Pandemic, race and the vaccine — a historyThursday, April 15, 2021
The history of pandemic is interesting and instructive. It is fascinating and remarkable in terms of how it forces people to think about their existence, especially in the spiritual realms. It is informative and enlightening due to its insightful revelations of profound changes in the spiritual, social, cultural, economic, and political spheres.
A brief investigation into the history of pandemics uncovers a contrasting world before vaccines and the other the world after vaccine. Many articles begin the story of vaccine with the role of Edward Jenner and his use of the development of smallpox vaccine using cow pox material in 1726. In 1721 there was an outbreak of smallpox epidemic in Boston. It was prior and during this crisis that an African slave, Onesimus, recognised the disease and told his master about his personal experience with smallpox and how it was treated in Africa.
Pandemic and change
The course of the long history of mankind has been marked with milestones of infectious diseases in humans and human responses to the diseases. For example, in earlier times there was the use of small pox scabs to inoculate victims of the disease in Africa, China and Turkey before coming to Europe and the Americas.
During the reign of the Roman Emperor Justininian there was a severe pandemic that prevented the emperor from uniting the East and West of the Roman Empire. The era was followed by what was described as the Dark Ages. Pandemic in the 13th and 14th century led to peace between warring powers England and France; profound social and political changes took place in those countries.
In another pandemic period the Vikings were forced to halt the war for the conquest for Greenland and also closed down their exploration plans of the Americas. The 15th century exploration of Europeans to the Americas led to the decline of the native peoples by 90, chiefly, by way of death from smallpox. This era saw the conquest of the Americas by European powers — an act of history that gave rise to the capitalist and industrialist age in Europe.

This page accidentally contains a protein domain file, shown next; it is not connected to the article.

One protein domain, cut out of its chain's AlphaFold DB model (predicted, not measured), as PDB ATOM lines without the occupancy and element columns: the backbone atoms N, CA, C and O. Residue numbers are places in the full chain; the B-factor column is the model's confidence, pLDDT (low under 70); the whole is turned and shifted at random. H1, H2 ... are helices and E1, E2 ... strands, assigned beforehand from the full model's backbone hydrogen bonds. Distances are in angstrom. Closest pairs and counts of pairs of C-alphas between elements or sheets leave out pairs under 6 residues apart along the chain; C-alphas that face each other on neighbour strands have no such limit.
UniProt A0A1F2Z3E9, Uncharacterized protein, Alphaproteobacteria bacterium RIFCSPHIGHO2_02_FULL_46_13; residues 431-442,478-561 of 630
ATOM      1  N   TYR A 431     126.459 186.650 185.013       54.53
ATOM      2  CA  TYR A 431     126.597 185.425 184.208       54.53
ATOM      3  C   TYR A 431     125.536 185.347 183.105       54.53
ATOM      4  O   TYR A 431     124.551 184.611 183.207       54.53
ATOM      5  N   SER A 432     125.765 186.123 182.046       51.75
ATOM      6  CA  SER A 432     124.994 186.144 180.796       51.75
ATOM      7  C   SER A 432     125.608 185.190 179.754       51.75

Small pox in Boston from the Caribbean
Smallpox also entered the North American colonies on slave ships, transmitted by enslaved people who, in packed and unsanitary quarters, passed the disease along to one another and, eventually, to colonists at their destinations. One of those destinations was Massachusetts, which was a centre of the early slave trade. The first enslaved people had arrived in Massachusetts in 1638, and by 1700 about 1,000 enslaved people lived in the colony, mostly in Boston. From the spring of 1721 until winter 1722 a smallpox epidemic afflicted the city of Boston. Out of a population of 11,000, over 6,000 cases were reported, with 850 dying from the disease. It was out of this tragic circumstance that emerged a process of inoculation that gave rise to a history of vaccine in the history of pandemics.
When Onesimus' prescription saved Boston
In 1706 Onesimus, an enslaved West African man was purchased for the prominent Puritan minister, Cotton Mather, by his congregation. Mather was a powerful figure in Boston history. Like owners of enslaved people, he believed that they had a duty to convert enslaved people to Christianity and educate them for social control.
But in 1716 Onesimus told him something he did believe: That he, Onesimus, knew how to prevent smallpox. According to historical notes, Mather wrote that Onesimus was “a pretty intelligent fellow”. His slave told him he “had smallpox — and then hadn't”. Onesimus said that he had the disease and “had undergone an operation which had given him something of the smallpox and would forever preserve him from it...and whoever had the courage to use it was forever free of the fear of contagion”.